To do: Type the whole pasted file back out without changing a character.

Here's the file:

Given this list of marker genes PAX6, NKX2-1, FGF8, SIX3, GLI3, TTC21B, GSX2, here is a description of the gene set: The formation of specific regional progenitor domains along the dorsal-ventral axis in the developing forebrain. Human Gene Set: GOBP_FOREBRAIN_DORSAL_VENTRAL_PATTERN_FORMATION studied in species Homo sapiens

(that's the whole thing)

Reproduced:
Given this list of marker genes PAX6, NKX2-1, FGF8, SIX3, GLI3, TTC21B, GSX2, here is a description of the gene set: The formation of specific regional progenitor domains along the dorsal-ventral axis in the developing forebrain. Human Gene Set: GOBP_FOREBRAIN_DORSAL_VENTRAL_PATTERN_FORMATION studied in species Homo sapiens